By DeeDee Hughes
Read Part 1 - Kindness Makes a World of Difference
How we speak to and treat our children matters. Modeling skills such as good listening, how to speak nicely even when you are in a hurry or upset, and the Golden Rule, all contribute to creating a kinder Planet Earth.
"Kindness in words creates confidence. Kindness in thinking creates profoundness. Kindness in giving creates love." ---Lao Tzu
Of course, demonstrating behaviors like these is one thing—figuring out how to teach these "kindness skills" to our children can take a bit more thought.
Here are some suggestions for teaching kindness to kids:
Speak with respect
Words are very powerful so use respectful language. Kindness and respect go hand-in-hand, one often leading to the other. Do you describe your two-year-old's behavior as stubborn (which has negative connotations) or persistent (which is considered a valuable asset)? Is the gaggle of kids in your backyard noisy or enthusiastic? What about the timid or reluctant child who is simply approaching new experiences in a thoughtful or careful way? There's a world of difference in attitude behind these word choices. Imagine how your child feels when described as stubborn, noisy, or timid. How would you feel? Becoming more aware of what you say and making an effort to "kind-up" your own vocabulary can make a big difference.
Everyone wants to be heard. Listen to kids and they will listen to you. Be especially careful of interruptions, and if you have to interrupt, apologize first, just as you would if you had to interrupt a business meeting or an adult conversation. When children are older, having regular family meetings can help them learn how to listen carefully and wait their turn to speak. Using a talking stick, common in many Native American traditions, can help remind everyone that the person speaking deserves everyone's full attention.
Lots of parents find themselves passing along the old saying "You can catch more flies with honey than with vinegar" because it is so true! "Ask nicely" is a common reminder in many households. Other parents like to pretend they can't hear whining, or they insist on a demand being rephrased into a pleasant request before complying. In return, make sure you phrase your commands into gentle reminders and requests. "Dirty clothes go in the basket" usually gets a quicker (and more cheerful) reaction than "This place is a mess! Clean it up!"
Service is at the heart of kindness. Doing something nice for someone is extremely rewarding so let your child help you. Letting your child help also gives him or her feelings of belonging and being needed, and teaches that everyone has gifts to share. Kindness should not be forced, however so let your child choose to be kind. Provide them with opportunities to perform kind acts, but don't make them (after all, that wouldn't be kind).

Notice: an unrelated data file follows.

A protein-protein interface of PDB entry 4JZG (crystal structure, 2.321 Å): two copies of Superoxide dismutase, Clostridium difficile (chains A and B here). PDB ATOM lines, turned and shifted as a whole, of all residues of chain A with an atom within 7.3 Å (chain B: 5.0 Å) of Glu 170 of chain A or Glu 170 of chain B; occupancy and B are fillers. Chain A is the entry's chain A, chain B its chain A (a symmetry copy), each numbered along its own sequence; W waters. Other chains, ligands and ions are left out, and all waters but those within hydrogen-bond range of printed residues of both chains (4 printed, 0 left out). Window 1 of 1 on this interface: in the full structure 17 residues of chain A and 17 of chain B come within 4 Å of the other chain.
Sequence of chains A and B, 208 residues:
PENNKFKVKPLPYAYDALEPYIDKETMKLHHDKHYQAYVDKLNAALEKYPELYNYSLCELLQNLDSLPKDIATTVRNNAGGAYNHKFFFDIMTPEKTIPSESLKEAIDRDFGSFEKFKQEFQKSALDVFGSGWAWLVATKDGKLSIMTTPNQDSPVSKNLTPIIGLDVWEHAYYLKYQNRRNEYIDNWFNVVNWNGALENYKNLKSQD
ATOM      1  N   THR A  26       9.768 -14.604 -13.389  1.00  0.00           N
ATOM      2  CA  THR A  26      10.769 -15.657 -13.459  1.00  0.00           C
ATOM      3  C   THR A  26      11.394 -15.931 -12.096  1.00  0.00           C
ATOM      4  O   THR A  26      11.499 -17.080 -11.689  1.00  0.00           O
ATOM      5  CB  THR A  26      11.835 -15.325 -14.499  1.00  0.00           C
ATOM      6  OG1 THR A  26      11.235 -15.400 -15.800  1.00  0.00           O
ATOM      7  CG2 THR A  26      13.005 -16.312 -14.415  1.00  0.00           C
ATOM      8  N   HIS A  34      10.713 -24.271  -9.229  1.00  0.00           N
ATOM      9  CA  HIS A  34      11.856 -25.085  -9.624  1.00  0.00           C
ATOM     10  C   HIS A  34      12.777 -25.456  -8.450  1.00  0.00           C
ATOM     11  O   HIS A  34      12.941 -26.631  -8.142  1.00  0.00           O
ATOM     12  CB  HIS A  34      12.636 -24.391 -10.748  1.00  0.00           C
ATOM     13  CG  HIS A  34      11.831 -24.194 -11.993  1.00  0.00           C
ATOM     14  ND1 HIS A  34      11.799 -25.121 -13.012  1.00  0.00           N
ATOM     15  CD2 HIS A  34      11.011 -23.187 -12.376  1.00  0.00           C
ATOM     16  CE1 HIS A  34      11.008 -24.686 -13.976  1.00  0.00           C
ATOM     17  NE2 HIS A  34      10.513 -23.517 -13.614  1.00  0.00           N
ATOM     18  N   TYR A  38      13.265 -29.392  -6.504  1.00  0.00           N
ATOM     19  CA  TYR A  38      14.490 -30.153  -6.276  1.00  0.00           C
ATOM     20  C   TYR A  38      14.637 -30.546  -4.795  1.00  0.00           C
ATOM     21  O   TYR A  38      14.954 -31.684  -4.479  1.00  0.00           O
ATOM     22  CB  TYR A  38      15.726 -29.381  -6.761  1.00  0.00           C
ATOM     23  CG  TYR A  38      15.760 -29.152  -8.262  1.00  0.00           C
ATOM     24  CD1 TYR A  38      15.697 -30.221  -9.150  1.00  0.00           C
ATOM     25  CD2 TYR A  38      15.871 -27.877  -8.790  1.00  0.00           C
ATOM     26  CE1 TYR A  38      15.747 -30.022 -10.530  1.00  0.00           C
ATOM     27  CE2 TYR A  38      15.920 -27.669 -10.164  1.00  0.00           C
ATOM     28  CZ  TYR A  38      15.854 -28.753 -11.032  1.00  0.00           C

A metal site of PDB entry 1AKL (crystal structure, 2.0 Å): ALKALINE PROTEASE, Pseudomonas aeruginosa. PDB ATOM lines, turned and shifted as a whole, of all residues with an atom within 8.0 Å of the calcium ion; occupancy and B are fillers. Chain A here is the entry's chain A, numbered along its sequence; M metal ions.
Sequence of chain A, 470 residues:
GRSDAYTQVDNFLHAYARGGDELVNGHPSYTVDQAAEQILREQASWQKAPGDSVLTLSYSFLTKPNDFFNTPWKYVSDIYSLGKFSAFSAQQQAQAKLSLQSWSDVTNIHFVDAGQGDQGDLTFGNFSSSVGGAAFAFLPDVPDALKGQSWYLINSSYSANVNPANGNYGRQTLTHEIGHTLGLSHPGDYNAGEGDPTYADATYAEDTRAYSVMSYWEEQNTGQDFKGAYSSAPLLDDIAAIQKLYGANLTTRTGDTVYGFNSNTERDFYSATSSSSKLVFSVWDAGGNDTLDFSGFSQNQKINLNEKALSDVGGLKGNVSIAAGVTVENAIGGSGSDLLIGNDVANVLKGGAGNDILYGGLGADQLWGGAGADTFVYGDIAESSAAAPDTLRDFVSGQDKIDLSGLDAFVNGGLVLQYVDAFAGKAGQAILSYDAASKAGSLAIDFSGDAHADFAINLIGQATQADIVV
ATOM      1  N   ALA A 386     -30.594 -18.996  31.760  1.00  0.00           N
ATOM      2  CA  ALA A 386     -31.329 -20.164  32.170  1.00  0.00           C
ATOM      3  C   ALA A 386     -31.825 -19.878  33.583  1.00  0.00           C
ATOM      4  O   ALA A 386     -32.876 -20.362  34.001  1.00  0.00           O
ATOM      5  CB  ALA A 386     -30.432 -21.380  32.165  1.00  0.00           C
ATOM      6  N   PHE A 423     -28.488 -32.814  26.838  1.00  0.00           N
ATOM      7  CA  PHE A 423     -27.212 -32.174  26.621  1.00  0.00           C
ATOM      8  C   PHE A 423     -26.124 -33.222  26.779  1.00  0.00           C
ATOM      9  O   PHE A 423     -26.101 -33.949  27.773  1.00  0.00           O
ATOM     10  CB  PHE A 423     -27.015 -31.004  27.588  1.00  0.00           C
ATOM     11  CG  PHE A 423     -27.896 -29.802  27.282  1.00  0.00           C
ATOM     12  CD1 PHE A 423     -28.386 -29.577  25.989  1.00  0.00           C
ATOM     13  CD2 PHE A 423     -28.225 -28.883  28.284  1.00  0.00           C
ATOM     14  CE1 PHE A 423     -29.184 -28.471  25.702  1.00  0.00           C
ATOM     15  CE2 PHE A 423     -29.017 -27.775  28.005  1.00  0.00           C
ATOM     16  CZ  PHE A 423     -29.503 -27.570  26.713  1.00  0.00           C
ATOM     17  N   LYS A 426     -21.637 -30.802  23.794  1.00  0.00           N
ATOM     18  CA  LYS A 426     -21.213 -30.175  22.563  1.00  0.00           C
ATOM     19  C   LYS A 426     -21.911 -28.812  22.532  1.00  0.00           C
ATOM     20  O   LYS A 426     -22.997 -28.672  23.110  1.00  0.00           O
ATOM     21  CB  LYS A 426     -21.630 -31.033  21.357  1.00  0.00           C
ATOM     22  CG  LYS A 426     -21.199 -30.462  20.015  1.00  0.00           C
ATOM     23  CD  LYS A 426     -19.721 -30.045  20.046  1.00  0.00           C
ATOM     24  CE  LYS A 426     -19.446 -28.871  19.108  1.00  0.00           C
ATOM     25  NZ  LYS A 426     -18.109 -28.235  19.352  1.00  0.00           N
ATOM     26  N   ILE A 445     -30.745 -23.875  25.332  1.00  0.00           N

Strive to live by the Golden Rule: "Do unto others as you would have them do unto you." This one can be the most challenging of all as parents transition from the full-time, no-boundaries caregiving of early childhood into the more independent preteen and teenage years. There's a point at which all of us realize that we need to knock on our pre-teen's bedroom door before entering if we expect him to knock on ours. Remaining patient as our teen is still searching for his cell phone ten minutes after we planned to leave is important if we want him to be patient the next time we're running late. Being guided by the Golden Rule will help us become more aware of these ever-shifting parent/child boundaries.
"The ideas that have lighted my way have been kindness, beauty and truth."
-Albert Einstein (1879-1955); physicist
Apologize with grace
Last, but maybe most important of all: Say you're sorry. When we model disrespect, we must also model apologizing. Teaching kindness is easy when everyone is in a good mood, well-fed, well-rested, and patient. But teaching our children what to do when we forget to be kind is just as important as teaching them how to be kind in the first place. A sincere apology shows respect and humility, and can be one of the kindest acts of all. Sometimes two simple words can have a magical effect—a cure-all, a peace offering, and a fresh start all at once.
Accepting the Gift in Return
So, is it enough to model kind acts, speak with respect, and be kind to your kids? Not quite—there is one more missing ingredient. Just as part of giving an apology is learning to accept one graciously, part of service is learning to accept the help of others. It's not enough to show kindness to others. We must also accept kindness from others.
Many of us don't like to ask for help. We like to do things ourselves. But we all need one another on this planet and helping others is a gift that must be accepted in return. So, when your children "help" with dinner or household chores, express your appreciation and gratitude. When they pick up something you've dropped, or get something you can't reach, or carry groceries without being asked, give your heartfelt thanks. When someone offers their help, accept it with gladness.
The benefits of kindness extend outward in a ripple that can spread from self to family, into the community, and around the world. Treating others with respect and kindness honors and affirms their human dignity and worth. It's a lifestyle worth cultivating and consciously sharing with your children. It's also a lovely way to spend your day.
DeeDee Hughes is the managing editor of Oak Meadow's educational journal, Living Education. DeeDee has homeschooled her two teenage sons on and off over the years. She strives to see the kind heart inside every person she meets and teaches her sons to do the same.